Solar System Magnetic Fields Group
James A. Slavin is a Professor of Space Science in the Department of Climate and Space Sciences and Engineering at the University of Michigan. Prof. Slavin’s research program focuses on the measurement and analysis of solar, interplanetary, and planetary magnetic fields that are found throughout the solar system. These magnetic fields are generated by the dynamo action of the hot plasmas in the Sun’s interior and the covecting outer cores of the planets. They are amplified and dissipated by plasma processes taking place in the solar corona, the interplanetary medium, and planetary magnetospheres. Magnetic fields play critical roles in the plasma properities and dynamics of all of these regions.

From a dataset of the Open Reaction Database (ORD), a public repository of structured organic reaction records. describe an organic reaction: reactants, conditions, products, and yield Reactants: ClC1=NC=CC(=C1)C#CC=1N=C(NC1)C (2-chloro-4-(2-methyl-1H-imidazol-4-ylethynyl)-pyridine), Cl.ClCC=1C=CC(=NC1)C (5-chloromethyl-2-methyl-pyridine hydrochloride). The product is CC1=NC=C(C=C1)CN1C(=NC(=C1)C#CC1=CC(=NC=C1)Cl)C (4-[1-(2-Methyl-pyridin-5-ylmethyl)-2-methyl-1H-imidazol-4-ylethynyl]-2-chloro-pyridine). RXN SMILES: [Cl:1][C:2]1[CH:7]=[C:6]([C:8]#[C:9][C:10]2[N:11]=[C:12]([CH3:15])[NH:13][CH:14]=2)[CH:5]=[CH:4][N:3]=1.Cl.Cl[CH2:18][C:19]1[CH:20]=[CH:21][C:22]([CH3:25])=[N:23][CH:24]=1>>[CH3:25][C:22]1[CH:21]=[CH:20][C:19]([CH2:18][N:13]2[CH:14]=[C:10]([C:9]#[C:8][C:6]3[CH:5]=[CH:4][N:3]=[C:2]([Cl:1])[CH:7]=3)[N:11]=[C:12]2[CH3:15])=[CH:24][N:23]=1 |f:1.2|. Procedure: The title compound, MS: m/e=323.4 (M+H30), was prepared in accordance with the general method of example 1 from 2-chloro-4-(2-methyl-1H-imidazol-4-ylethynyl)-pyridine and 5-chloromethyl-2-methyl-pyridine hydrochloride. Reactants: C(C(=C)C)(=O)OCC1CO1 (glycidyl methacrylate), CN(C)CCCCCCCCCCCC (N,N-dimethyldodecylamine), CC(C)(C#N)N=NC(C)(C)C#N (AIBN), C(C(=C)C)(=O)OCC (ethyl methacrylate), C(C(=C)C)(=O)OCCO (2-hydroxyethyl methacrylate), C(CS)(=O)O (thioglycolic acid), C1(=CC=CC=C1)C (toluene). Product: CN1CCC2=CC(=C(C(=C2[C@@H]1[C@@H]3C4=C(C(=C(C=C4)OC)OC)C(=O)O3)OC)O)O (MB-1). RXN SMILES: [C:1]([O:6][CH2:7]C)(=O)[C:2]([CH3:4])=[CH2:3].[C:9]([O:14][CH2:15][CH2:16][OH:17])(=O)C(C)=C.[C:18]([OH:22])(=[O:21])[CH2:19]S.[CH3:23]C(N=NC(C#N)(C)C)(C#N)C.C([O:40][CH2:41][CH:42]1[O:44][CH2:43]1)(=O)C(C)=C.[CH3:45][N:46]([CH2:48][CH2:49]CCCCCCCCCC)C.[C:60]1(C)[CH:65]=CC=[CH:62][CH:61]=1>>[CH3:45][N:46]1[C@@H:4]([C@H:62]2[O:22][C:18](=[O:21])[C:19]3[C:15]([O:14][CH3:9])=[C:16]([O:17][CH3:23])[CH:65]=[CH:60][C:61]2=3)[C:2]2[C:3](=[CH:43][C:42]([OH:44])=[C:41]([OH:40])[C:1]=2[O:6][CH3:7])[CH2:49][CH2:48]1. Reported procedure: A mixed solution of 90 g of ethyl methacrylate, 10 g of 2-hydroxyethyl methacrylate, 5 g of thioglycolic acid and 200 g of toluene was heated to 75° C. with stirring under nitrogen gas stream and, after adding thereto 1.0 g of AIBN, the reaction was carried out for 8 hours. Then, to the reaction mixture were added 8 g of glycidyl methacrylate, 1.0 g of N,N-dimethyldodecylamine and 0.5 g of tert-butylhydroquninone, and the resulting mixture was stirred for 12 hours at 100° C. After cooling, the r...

Professor Slavin has over 30 years of experience in the development and operation of space-borne magnetometer systems and their utilization in space and planetary science research. Presently, he is one of the lead science investigators for the MESSENGER mission orbiting Mercury. He is also a Co-Investigator for the Magnetospheric Multi-Scale, BepiColombo and JUICE missions, which will conduct intensive investigations of magnetospheric plasma processes at Earth, Mercury and Jupiter – Ganymede. Professor Slavin is the author of over 350 scientific journal articles on magnetospheric physics, the solar wind interactions with planets and comets, and the structure of the heliosphere.